HBIGDA’s new name. World Professional Association for Transgender Health, adopted in 2006, reflected the focus and interest of the organization. Gone was the term gender dysphoria, replaced by transgender and health.

The name change wasn’t without controversy. Former HBIGDA president Richard Green, a psychiatrist with new credentials in jurisprudence, threatened to sue the organization for not following voting procedures. [12] I’m not sure of Dr. Green’s reasons, but I suspect they had to do with the removal of Harry Benjamin from the organization’s name. It was indeed unfortunate Dr. Benjamin’s name was removed, but I think leaving it in would have resulted in an awkward and less effectual name. The new name symbolizes HBIGDA’s reincarnation as an organization devoted to the health and well-being of all gender-variant people.

WPATH Atlanta, 2011

WPATH’s symposium in Atlanta in September 2011 revealed an organzation in its maturity. I don’t know the number of attendees, but I’m guess there were more than 500. The programming was exciting and there were lots of fresh faces in the membership and presenting papers.

The WPATH meeting was held concurrently with the Southern Comfort conference and the annual meeting of the Gay and Lesbian Association. It was easy to travel from one hotel to another, and many attendees registered for two or all three conventions.

At a town hall meeting at Southern Comfort held Thursday, 22 September, outgoing President Walter Bockting, incoming President Lin Fraser, and incoming President-Elect Jamison Green previewed a new revision of the Standards of Care, which were released as on Sunday.

The new standards—version 7—are a dramatic and wonderful departure from versions 1-6. They reduce gatekeeping, focusing instead upon informed consent and wellness. They’re not yet perfect, but according to Drs. Bockting, Fraser, and Green, revisions will be forthcoming at a much faster rate.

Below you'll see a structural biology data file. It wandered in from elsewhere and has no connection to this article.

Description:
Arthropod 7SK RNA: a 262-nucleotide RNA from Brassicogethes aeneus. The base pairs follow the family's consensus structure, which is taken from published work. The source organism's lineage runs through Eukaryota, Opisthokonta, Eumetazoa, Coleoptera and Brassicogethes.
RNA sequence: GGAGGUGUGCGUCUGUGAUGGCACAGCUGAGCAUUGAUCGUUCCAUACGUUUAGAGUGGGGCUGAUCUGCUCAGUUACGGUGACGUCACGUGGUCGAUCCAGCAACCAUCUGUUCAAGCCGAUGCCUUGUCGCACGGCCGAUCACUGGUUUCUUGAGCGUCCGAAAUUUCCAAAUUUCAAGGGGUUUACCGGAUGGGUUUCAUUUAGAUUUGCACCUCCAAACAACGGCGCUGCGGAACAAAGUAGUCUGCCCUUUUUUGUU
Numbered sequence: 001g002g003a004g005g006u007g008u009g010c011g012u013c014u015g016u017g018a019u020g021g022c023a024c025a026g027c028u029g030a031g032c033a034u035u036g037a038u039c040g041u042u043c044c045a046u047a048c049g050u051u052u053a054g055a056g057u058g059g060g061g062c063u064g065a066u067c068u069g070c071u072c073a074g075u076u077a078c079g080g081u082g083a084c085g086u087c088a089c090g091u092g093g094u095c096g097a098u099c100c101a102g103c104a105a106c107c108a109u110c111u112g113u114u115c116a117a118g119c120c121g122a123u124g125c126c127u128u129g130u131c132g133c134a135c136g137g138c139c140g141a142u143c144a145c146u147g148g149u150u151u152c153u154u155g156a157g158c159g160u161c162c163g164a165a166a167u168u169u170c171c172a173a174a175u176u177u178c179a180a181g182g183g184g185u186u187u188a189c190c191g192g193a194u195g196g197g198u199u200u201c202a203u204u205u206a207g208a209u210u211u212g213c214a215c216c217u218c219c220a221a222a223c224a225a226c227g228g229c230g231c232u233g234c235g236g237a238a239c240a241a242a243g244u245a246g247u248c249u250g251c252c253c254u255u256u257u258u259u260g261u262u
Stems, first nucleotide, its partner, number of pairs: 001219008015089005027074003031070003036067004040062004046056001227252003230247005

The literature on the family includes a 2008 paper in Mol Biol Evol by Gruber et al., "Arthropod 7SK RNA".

The most dramatic change at WPATH has been the ascendancy of transsexual and other transgendered people in the organization and especially on the board of directors. Marsha Botzer and Jamison Green are currently serving on the board, and Jamison is President-Elect. He will be WPATH’s second transsexual president; Stephen Whittle served from 2007-2009.

You know, I think it’s time I rejoined!


[1] The medical model assumes that transsexualism is a form of mental illness. Since it cannot be cured, the best medical science has to offer is palliative care—sex reassignment— which serves to allieviate the suffering of those with the illness. For further discussion, see Cole et al., 2000.

[2] Without the work of sociologist Aaron Devor, Erickson’s contributions would most likely have been lost to history. My paragraph on Erickson is based on Devor’s web page at

[3] Benjamin was a German immigrant to the United Stateswho worked extensively with transsexuals from the 1950s on. His 1966 The Transsexual Phenomenon described the syndrome of transsexualism and argued for sex reassignment in selective cases. See the Chrysalis Quarterly Glossary on this website for Harry Benjamin’s bio.

[4] See the Chrysalis Quarterly Glossary for Paul Walker’s bio.

[5] For a brief discussion of the Standards of Care and access to their texts, see the Chrysalis Quarterly Glossary.

[6] Anthropologist Anne Bolin once showed me a paper rejected by a professional journal. One of the reviewers had scrawled on the cover page, “Obviously a transsexual.” This meant, of course, that since Dr. Bolin was presumably transsexual she couldn’t possibly have anything relevant to say about transsexualism. Although Anne plays with her gender presentation as a female bodybuilder, she is not to the best of my knowledge transsexual.